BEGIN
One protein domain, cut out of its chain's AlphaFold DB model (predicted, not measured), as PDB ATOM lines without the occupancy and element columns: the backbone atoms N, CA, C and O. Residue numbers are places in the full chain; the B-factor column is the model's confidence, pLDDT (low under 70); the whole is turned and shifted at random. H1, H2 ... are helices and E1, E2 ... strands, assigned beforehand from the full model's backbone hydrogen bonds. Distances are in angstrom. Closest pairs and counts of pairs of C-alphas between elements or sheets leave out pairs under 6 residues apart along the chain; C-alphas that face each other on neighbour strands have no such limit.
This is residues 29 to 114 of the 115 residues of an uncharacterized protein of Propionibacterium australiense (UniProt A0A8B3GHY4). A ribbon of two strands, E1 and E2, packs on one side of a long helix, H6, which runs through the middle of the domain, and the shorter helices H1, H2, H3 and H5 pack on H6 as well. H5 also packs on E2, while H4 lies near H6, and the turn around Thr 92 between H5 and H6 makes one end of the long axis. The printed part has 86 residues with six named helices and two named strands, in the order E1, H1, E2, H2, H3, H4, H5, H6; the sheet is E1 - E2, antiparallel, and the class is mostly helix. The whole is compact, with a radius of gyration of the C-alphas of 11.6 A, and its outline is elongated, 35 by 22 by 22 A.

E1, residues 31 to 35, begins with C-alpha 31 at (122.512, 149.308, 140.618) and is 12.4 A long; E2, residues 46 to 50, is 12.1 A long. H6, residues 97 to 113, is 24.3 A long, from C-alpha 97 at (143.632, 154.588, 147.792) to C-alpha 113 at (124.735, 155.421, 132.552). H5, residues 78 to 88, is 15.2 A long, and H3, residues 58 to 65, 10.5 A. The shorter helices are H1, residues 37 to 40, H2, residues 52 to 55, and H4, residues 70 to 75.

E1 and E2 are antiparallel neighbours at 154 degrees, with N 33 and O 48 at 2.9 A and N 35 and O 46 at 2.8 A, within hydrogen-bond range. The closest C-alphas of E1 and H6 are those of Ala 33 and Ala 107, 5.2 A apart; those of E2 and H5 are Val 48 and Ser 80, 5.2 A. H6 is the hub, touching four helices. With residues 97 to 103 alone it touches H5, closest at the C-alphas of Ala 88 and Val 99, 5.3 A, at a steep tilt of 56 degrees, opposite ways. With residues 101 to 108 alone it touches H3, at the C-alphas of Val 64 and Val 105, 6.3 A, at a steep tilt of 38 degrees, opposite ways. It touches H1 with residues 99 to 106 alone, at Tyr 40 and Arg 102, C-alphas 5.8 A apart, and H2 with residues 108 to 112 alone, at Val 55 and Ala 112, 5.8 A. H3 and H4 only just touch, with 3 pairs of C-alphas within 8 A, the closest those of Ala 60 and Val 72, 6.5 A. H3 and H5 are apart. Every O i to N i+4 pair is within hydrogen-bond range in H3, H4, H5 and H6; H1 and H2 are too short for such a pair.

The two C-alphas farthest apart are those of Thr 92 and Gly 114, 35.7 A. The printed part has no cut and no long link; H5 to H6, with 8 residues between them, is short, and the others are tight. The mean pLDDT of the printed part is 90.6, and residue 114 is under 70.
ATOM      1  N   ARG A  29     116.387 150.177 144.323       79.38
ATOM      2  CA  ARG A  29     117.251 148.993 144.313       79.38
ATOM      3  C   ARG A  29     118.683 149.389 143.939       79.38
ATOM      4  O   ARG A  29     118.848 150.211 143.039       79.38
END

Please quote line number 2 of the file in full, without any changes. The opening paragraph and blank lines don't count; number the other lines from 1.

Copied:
E1, residues 31 to 35, begins with C-alpha 31 at (122.512, 149.308, 140.618) and is 12.4 A long; E2, residues 46 to 50, is 12.1 A long. H6, residues 97 to 113, is 24.3 A long, from C-alpha 97 at (143.632, 154.588, 147.792) to C-alpha 113 at (124.735, 155.421, 132.552). H5, residues 78 to 88, is 15.2 A long, and H3, residues 58 to 65, 10.5 A. The shorter helices are H1, residues 37 to 40, H2, residues 52 to 55, and H4, residues 70 to 75.